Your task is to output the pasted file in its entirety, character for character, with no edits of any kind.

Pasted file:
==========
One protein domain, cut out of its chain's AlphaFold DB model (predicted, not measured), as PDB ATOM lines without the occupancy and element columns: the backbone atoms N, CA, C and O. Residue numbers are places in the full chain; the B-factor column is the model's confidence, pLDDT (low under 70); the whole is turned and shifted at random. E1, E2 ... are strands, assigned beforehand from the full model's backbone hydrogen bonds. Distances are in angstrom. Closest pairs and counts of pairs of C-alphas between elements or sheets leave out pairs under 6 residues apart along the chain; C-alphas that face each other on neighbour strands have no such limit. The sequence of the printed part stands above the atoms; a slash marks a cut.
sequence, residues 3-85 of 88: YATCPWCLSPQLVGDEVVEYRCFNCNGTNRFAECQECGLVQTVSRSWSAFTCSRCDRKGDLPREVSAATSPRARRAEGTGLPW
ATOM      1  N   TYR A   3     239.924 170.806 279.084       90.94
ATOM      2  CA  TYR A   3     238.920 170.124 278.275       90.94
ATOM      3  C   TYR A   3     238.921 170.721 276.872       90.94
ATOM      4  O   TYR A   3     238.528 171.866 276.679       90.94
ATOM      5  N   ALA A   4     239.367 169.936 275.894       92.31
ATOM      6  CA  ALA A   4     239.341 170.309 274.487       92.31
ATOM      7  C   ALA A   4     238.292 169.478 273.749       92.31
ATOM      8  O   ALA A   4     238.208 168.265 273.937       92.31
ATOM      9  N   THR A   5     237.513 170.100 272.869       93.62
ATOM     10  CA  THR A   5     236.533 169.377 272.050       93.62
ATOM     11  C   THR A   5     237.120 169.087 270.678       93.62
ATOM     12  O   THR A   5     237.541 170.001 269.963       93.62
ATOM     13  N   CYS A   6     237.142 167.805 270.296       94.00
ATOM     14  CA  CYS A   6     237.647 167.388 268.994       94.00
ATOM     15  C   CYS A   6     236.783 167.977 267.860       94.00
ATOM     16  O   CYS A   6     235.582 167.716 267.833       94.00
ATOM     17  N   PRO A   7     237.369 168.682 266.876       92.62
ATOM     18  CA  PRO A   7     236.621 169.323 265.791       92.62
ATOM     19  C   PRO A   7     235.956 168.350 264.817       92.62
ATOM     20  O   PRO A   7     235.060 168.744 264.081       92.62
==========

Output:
One protein domain, cut out of its chain's AlphaFold DB model (predicted, not measured), as PDB ATOM lines without the occupancy and element columns: the backbone atoms N, CA, C and O. Residue numbers are places in the full chain; the B-factor column is the model's confidence, pLDDT (low under 70); the whole is turned and shifted at random. E1, E2 ... are strands, assigned beforehand from the full model's backbone hydrogen bonds. Distances are in angstrom. Closest pairs and counts of pairs of C-alphas between elements or sheets leave out pairs under 6 residues apart along the chain; C-alphas that face each other on neighbour strands have no such limit. The sequence of the printed part stands above the atoms; a slash marks a cut.
sequence, residues 3-85 of 88: YATCPWCLSPQLVGDEVVEYRCFNCNGTNRFAECQECGLVQTVSRSWSAFTCSRCDRKGDLPREVSAATSPRARRAEGTGLPW
ATOM      1  N   TYR A   3     239.924 170.806 279.084       90.94
ATOM      2  CA  TYR A   3     238.920 170.124 278.275       90.94
ATOM      3  C   TYR A   3     238.921 170.721 276.872       90.94
ATOM      4  O   TYR A   3     238.528 171.866 276.679       90.94
ATOM      5  N   ALA A   4     239.367 169.936 275.894       92.31
ATOM      6  CA  ALA A   4     239.341 170.309 274.487       92.31
ATOM      7  C   ALA A   4     238.292 169.478 273.749       92.31
ATOM      8  O   ALA A   4     238.208 168.265 273.937       92.31
ATOM      9  N   THR A   5     237.513 170.100 272.869       93.62
ATOM     10  CA  THR A   5     236.533 169.377 272.050       93.62
ATOM     11  C   THR A   5     237.120 169.087 270.678       93.62
ATOM     12  O   THR A   5     237.541 170.001 269.963       93.62
ATOM     13  N   CYS A   6     237.142 167.805 270.296       94.00
ATOM     14  CA  CYS A   6     237.647 167.388 268.994       94.00
ATOM     15  C   CYS A   6     236.783 167.977 267.860       94.00
ATOM     16  O   CYS A   6     235.582 167.716 267.833       94.00
ATOM     17  N   PRO A   7     237.369 168.682 266.876       92.62
ATOM     18  CA  PRO A   7     236.621 169.323 265.791       92.62
ATOM     19  C   PRO A   7     235.956 168.350 264.817       92.62
ATOM     20  O   PRO A   7     235.060 168.744 264.081       92.62